Weather, security slow Day 2
- By Dan Caterinicchia, Dan Caterinicchia
- Mar 25, 2003
FARWANIYA, Kuwait — My first day in Kuwait brought many contacts with Defense Department information technology personnel here — and I even got my first pitch from a contractor — but hard news is hard to come by.
The Army is working hard to get me access to a couple of camps here in Kuwait so that I can report on numerous IT-laden systems, ranging from how satellite communications are helping to ease bandwidth constraints and how radio frequency identification (RFID) tags are being used to provide increased visibility over logistics.
The Marine Corps also is working on similar angles, but security has been stepped up at the military bases in light of increasingly active war operations.
Still, I'm lining up interviews with DOD and industry folks, so watch for those pieces later this week or early next week.
Meanwhile, the weather here in Kuwait has been overcast and rainy, but it is not as bad as the sandstorms and almost total darkness troops and journalists are enduring on the battlefields in Iraq.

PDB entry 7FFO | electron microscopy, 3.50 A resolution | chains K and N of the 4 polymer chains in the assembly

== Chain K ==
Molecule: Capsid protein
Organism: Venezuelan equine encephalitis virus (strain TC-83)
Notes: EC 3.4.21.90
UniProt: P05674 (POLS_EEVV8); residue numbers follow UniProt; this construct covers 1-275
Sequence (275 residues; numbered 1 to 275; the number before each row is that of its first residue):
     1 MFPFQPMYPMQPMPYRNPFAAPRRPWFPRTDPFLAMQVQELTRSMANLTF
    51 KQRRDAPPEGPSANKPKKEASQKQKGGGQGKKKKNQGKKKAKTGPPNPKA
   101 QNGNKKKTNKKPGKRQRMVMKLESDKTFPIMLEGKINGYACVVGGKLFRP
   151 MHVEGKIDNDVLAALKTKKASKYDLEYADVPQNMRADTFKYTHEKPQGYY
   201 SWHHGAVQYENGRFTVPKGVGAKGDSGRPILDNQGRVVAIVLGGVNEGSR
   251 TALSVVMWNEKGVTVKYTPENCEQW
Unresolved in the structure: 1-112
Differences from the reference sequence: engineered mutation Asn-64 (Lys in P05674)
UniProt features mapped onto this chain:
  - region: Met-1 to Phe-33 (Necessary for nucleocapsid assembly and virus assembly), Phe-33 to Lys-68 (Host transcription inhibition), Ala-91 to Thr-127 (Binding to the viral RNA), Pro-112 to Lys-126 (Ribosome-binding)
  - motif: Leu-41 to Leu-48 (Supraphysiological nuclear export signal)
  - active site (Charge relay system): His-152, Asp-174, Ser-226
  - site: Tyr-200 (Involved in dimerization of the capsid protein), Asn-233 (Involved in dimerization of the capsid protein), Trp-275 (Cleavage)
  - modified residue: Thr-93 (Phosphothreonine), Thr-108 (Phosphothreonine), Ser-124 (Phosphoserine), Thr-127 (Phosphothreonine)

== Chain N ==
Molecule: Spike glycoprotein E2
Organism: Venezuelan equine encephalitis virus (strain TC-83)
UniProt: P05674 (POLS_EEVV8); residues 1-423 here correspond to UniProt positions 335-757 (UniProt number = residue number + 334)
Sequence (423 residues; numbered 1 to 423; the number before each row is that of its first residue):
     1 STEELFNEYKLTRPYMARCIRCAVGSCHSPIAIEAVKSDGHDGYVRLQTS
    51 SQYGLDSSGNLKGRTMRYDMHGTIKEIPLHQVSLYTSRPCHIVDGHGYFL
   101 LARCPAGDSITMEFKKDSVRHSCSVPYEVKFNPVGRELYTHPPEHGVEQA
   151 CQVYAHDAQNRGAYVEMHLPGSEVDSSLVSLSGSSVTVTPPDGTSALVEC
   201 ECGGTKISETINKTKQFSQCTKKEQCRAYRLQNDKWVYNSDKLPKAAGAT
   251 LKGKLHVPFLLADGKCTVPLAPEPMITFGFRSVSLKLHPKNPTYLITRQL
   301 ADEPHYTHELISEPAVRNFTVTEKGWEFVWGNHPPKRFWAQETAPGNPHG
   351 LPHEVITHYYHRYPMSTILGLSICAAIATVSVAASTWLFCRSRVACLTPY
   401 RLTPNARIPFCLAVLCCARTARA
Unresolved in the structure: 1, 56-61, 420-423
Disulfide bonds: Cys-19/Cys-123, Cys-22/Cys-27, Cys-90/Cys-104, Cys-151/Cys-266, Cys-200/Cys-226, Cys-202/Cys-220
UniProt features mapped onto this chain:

Although the wind, rain and sand have severely limited visibility and hindered certain military helicopters, coalition forces have plenty of options that are not weather-dependent, according to Air Force Maj. Gen. Victor Renuart, director of operations at Central Command.
"The weather does affect Apaches [helicopters], but we have an integrated air approach," and the coalition forces are using aircraft that are not affected by the weather, Renuart said today during a press briefing from Qatar. "We have the most sophisticated ISR [intelligence, surveillance, reconnaissance] assets in the world. They're working well and allowing us to continue to operate."
Renuart also said that Iraqi forces were using Global Positioning System jammers in an attempt to block coalition weapons and other systems that rely on the GPS satellites. However, DOD located each of the six Iraqi GPS-jamming sites and destroyed them all, he said.
Army Brig. Gen. Vincent Brooks, also speaking at the Centcom press briefing, showed demonstrations of DOD weapons successfully destroying Iraqi military targets, and said that in addition to vehicles, weapons and depots, coalition forces are also targeting and destroying command, control, communications (C3) and intelligence nodes in Iraq.
Because of this, Renuart urged all Iraqi citizens to stay away from any building or asset associated with Saddam Hussein's regime, including C3 installations.